Whether or not the oldest carpet in the world was made in Armenia, early Greek, Armenian, and Arabic historical sources repeatedly speak about the fine rugs and other textiles woven there. Carpets are mentioned as part of the annual Armenian tribute to the Caliph of Baghdad in the late eighth century. In the later medieval period, Marco Polo praises the rugs woven by Armenians. The characteristic red Armenian dye (vordn karmir) was prized throughout the Mediterranean world. Unfortunately, no rugs have survived from these early centuries. There are a few fragments from the twelfth and thirteenth centuries, uncovered in mosques in Eastern Anatolia, but no convincing origin has been established for any of them, though Armenia has been proposed for several. However, renaissance artists in the west painted rugs imported from the Near East in precise detail allowing scholars to establish some of the basic designs of the fourteenth, fifteenth, and sixteenth centuries.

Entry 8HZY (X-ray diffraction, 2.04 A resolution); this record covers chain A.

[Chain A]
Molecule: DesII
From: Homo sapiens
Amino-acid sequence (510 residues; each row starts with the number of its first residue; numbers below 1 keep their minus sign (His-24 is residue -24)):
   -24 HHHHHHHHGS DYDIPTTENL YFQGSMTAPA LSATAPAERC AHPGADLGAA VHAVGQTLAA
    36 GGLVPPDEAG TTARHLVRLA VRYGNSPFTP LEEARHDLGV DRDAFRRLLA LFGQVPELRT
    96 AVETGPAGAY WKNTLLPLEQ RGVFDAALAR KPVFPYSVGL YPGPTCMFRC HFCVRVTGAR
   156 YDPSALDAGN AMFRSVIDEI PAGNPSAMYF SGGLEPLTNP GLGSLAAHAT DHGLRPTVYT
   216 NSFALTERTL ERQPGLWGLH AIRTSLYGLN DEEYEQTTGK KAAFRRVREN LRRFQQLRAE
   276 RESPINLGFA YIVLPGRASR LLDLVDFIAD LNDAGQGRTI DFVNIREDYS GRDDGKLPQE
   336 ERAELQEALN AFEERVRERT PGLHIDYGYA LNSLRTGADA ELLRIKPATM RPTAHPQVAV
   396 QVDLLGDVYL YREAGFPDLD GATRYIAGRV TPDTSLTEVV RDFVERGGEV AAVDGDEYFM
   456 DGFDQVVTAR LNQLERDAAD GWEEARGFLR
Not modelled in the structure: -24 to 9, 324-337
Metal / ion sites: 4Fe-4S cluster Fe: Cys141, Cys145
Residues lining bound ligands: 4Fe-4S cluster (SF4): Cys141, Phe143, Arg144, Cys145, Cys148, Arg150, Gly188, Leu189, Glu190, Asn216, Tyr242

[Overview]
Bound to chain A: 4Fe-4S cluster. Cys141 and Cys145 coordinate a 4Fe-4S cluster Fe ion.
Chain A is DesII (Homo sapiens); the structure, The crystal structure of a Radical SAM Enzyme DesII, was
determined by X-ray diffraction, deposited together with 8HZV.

Until very recently, scholars have dismissed the possible Armenian origin of these carpets. Though there has been much debate during this century on the source of the famous "dragon" carpets, A. Sakisian and others after him propose an Armenian origin for them. The Armenian province of Artsakh (Karabagh) has retained the dragon design into modern times, reinforcing the Armenian origin of seventeenth and eighteenth century examples. A number of these dragon rugs have Armenian inscriptions.